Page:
Top skills managers need to know

by Samantha Stauf

Source: http://www.projecteve.com, October 10, 2014

As a manager, you personify the very values of the company you represent, whether you want to or not.  You are the physical manifestation of all the values that serve as the pillars of your organization.  It sounds like a heavy load when put that way, but in the end, it is the truth.  On a large number of exit surveys across a wide span of professions, many employees will list a grievance with management as the main cause of their departure. In effect, the employees may absolutely love the work they do, but not their management.  So what exactly is the problem?  The answer can vary depending on the situation, so in order for a small business manager to be successful, there are a few key skills that they need to develop.

While it is true that managers will need to possess the necessary skills to handle the administrative parts of their jobs, there are human characteristics that they will need to possess in order to maintain continuity in their organization.

A list of these characteristics is as follows:

Personifying Desired Values

The old adage of “do as I say, not as I do” couldn’t be more wrong.  It cannot be reasonably assessed that employees will display desired behaviors if they do not see those behaviors in their manager.  Effective managers will perform within the bounds of the desired employees, inspiring them to follow suit.  Whether good or bad, how managers react to various situations can have a profound impact on their employees.  An effective manager/leader will act with integrity and take ownership of their actions in all situations, thus setting the bar for their employees.

Keep Emotions in Order

Whereas a successful manager will want to express empathy, they cannot go overboard.  Think of it like this: when a child sees their mother or father crying or in some form of emotional distress, they will tend to start crying themselves.  This phenomenon is known as emotional contagion, and it can impact the workplace as well.  If the manager is on an emotional tangent, it can distress the employees and also create a negative work environment.  By maintaining a level train of thought, a manager can do much good by not introducing negative emotions into their employees.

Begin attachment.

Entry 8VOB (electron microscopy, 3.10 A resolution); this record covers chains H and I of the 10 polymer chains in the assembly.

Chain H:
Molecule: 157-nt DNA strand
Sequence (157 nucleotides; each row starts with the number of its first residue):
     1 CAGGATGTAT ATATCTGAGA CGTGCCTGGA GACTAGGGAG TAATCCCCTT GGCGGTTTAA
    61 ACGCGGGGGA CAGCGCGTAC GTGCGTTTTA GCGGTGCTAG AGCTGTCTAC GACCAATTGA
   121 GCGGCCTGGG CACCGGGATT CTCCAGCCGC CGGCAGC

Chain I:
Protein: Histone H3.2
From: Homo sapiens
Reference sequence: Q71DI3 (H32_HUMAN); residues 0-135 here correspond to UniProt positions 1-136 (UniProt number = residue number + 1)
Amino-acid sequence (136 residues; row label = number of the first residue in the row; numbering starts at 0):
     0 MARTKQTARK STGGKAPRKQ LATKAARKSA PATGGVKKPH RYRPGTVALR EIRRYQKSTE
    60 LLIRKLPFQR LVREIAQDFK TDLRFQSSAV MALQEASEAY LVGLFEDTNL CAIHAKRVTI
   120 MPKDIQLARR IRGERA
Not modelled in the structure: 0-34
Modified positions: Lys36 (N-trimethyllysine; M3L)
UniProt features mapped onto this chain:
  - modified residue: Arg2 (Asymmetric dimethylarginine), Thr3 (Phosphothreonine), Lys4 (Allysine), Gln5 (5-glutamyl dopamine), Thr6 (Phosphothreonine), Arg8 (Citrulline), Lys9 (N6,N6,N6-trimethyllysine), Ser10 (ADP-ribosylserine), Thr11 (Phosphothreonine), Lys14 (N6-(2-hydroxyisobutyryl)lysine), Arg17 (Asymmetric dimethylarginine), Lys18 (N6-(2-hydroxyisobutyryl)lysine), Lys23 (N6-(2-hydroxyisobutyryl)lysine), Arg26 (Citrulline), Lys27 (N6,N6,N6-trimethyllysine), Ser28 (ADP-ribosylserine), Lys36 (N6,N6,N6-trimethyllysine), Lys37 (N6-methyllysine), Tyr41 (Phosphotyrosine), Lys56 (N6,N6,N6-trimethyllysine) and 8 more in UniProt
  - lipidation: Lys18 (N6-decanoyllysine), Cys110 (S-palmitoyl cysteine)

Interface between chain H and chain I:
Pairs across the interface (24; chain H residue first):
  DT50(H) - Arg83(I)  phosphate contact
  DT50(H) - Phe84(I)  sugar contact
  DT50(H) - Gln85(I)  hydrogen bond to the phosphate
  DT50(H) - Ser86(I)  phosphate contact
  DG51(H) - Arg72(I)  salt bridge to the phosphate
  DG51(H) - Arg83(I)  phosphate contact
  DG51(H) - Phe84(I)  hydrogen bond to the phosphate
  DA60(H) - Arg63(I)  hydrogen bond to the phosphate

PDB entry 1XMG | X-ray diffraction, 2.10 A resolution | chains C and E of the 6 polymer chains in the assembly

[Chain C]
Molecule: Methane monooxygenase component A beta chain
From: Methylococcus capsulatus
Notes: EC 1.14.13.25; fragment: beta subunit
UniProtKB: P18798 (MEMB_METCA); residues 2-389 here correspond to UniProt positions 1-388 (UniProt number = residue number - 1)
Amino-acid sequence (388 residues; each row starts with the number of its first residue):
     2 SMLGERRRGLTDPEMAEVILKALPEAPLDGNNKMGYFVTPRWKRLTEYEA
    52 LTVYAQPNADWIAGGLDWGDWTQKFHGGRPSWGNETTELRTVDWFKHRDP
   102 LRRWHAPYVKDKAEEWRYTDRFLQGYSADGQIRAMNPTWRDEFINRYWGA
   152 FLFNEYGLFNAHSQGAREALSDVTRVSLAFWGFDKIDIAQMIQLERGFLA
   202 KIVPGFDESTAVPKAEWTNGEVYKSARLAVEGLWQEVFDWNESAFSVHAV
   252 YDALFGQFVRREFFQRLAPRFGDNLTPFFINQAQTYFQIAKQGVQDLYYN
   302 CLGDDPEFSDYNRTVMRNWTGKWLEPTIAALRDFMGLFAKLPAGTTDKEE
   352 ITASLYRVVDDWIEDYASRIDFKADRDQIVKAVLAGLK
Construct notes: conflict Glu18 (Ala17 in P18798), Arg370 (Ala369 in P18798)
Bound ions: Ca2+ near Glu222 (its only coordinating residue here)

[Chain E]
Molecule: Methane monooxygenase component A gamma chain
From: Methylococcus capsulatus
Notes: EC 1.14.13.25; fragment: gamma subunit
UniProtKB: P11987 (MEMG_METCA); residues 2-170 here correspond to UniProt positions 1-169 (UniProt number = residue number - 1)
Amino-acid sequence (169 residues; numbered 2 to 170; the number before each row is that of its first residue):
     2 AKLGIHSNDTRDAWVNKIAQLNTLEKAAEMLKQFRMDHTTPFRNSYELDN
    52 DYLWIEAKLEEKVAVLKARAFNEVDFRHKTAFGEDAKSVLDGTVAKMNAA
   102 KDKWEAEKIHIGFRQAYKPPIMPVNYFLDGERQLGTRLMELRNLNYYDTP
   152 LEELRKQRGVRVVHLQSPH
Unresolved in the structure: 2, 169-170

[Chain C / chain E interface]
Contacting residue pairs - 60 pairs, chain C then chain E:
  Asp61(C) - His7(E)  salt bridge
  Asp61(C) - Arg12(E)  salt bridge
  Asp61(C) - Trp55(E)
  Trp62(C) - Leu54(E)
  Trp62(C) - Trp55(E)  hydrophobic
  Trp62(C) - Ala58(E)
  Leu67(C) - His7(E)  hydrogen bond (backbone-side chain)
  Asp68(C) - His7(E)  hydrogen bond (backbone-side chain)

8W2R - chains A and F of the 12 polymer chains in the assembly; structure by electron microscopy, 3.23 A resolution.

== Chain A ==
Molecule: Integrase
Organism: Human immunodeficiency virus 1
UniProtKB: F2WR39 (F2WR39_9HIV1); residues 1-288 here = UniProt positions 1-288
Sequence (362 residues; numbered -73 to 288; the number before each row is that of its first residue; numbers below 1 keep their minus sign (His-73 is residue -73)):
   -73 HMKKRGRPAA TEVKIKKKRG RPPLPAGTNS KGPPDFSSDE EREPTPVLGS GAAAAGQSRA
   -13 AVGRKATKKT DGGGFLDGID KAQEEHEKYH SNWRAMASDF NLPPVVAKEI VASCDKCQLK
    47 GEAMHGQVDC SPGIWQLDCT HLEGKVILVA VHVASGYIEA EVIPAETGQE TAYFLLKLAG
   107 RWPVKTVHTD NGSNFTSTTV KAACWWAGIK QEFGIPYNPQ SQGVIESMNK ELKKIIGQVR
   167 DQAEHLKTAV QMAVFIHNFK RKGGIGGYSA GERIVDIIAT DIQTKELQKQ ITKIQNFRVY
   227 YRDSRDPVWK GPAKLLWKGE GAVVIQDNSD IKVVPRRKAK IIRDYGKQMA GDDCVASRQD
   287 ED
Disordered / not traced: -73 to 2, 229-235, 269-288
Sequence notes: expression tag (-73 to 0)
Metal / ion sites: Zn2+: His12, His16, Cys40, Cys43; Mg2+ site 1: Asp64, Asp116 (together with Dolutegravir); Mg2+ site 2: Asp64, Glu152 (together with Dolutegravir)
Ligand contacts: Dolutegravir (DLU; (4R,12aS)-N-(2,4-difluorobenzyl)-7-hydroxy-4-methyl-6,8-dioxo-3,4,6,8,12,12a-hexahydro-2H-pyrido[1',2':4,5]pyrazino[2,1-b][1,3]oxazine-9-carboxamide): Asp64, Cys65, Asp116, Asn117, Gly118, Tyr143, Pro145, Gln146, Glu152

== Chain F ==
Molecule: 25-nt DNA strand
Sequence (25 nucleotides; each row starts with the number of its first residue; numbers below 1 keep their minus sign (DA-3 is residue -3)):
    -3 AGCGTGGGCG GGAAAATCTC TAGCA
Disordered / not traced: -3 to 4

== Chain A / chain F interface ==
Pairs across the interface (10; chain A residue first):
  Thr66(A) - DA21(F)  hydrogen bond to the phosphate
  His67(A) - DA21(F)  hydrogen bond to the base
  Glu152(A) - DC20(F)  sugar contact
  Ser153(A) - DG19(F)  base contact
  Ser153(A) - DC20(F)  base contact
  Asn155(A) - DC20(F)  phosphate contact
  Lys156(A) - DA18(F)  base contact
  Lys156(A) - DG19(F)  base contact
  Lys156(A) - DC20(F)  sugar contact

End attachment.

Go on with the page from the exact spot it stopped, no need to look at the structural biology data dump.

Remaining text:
Providing Effective Feedback

One of the essential functions of a manager is to provide feedback to employees on their performance.  In a working capacity, employees like to know where they stand.  Without feedback, they will not be able to gauge the quality of their work and would, for all intents and purposes, be flying blind.  To deliver constructive criticism effectively, a few steps can be taken so that everyone gets the most from the situation.

Pepperdine University’s Graziadio School of Business and Management , wrote “The ABC’s of Effective Feedback.” Within the piece Sommer presented a simple “ABC” strategy to give effective feedback. The purpose of this approach is to move the employee to a resolution quickly without forcing them into a defensive stance.

  • In the action step, Somner explains, the manager will address the issue in a brief manner.
  • In the because step, the manager will explain to the employee why the issue in Step A needs to be addressed.
  • Finally, in the could we step, the manager will discuss possible resolutions with the employee until an amicable solution is reached.

How You Can Apply These Steps

One of the biggest mistakes that a manager can make is to spend too much time droning on about the action or because steps.  Spending too much time here will most certainly prompt a strong, defensive response from the employee.  Some managers have found success with a delivery such as “here’s what we can change, but I liked this…”.  This method allows the manager to express their concern while at the same time, praising the employee for an earlier action.  The response needs to be sincere or it will come off as canned or automatic.

For repeat instances of poor attendance on the employee’s part, stating the problem and waiting for a response from the employee (no matter how long you have to wait) can also be very effective.  It forces the employee to acknowledge the problem and perhaps give the manager valuable insight as to why it occurs.  The manager may learn that the employee is having personal issues at home and has been late as a result.  Once the problem has been stated, both parties can come up with a solution that will work for everyone.  I’ve tried this method three times in the past and it has worked wonders!

To Sum Up

Indeed, these three areas are crucial if managers hope to retain quality employees.  By exercising empathy and respect, they will gain the loyalty of their employees, thus reducing organizational turnover and boosting overall morale.

While it’s true that many of these traits are more tailored towards leaders as opposed to managers, any organization can benefit from following the above-stated tips.  Effective managers will be able to switch between management and leadership roles on a whim by simply holding themselves to a higher standard.

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